Please understand, I believe whole-heartedly in an almighty and good God, whose love and transformational power can reach into even the most desperate of circumstances and bring healing and hope where there has been pain and despair. There is no situation beyond the touch of Jesus. But we live in the now and not yet of his kingdom and so sometimes, for whatever reasons, our prayers are not answered, the healing does not come and darkness wins.

Yes I know that in the big picture we are on the side of victory, that our hope is in heaven and our loving Father can bring all kinds of redemption from the worst of circumstances – but in the moments of pain and confusion, sitting in the darkness of loss, grief and unanswered questions, what we need most is company rather than cliche.

Lonely Man

I recently prayed with someone who had walked through a season in the valley of the shadow of death. After we had finished her main comment was to thank us for not offering a nice Bible verse or supposedly comforting Christian platitude. I’ve been on the receiving end of those myself, and rather than bring comfort or peace, they have left me feeling like a child who’s been given a dismissive pat on the head rather than a warm, healing embrace.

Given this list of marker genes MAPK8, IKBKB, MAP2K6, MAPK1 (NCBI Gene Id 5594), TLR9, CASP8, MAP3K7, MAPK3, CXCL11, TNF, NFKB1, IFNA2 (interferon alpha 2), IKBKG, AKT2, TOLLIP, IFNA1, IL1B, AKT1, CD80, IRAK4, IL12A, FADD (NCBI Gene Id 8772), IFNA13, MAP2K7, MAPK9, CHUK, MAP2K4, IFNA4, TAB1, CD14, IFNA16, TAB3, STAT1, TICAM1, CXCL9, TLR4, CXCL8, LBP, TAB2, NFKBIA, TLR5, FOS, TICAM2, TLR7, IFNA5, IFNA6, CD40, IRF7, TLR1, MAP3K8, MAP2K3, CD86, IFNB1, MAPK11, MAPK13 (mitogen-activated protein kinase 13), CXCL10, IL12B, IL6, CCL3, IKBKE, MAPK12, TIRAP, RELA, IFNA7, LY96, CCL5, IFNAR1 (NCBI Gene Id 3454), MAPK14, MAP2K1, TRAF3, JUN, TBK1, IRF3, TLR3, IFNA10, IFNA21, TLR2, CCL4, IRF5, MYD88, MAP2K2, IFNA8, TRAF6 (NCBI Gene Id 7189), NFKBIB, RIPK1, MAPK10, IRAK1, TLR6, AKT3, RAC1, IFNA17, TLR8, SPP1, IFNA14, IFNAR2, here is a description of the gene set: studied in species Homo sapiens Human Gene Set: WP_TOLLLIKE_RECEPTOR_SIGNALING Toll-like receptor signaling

The Bible tells us that we are to “weep with those who weep”, but how often do we actually do that? Allow ourselves to really enter into another’s pain, sit with them in the confusion and keep them company in the darkness? That’s costly and uncomfortable, and perhaps challenges our safe and tidy Christian worldview. We struggle for something to say and dislike the silence, the loose threads – and so rather than feel any of that discomfort we reach instead for our favourite ‘helpful’ verse, like tossing a rubber ring to one who is struggling to stay afloat in stormy seas, and then walk away thinking that our bit is done.

Of course there are times when we need good friends to remind us of Biblical truths that we have lost sight of in the midst of the storm, when we need others to help carry our faith for a time when life has worn us down and waves of despair threaten to overwhelm us. But in my experience, we only win the right to do that in deep relationship and after having sat alongside for a while in the dark.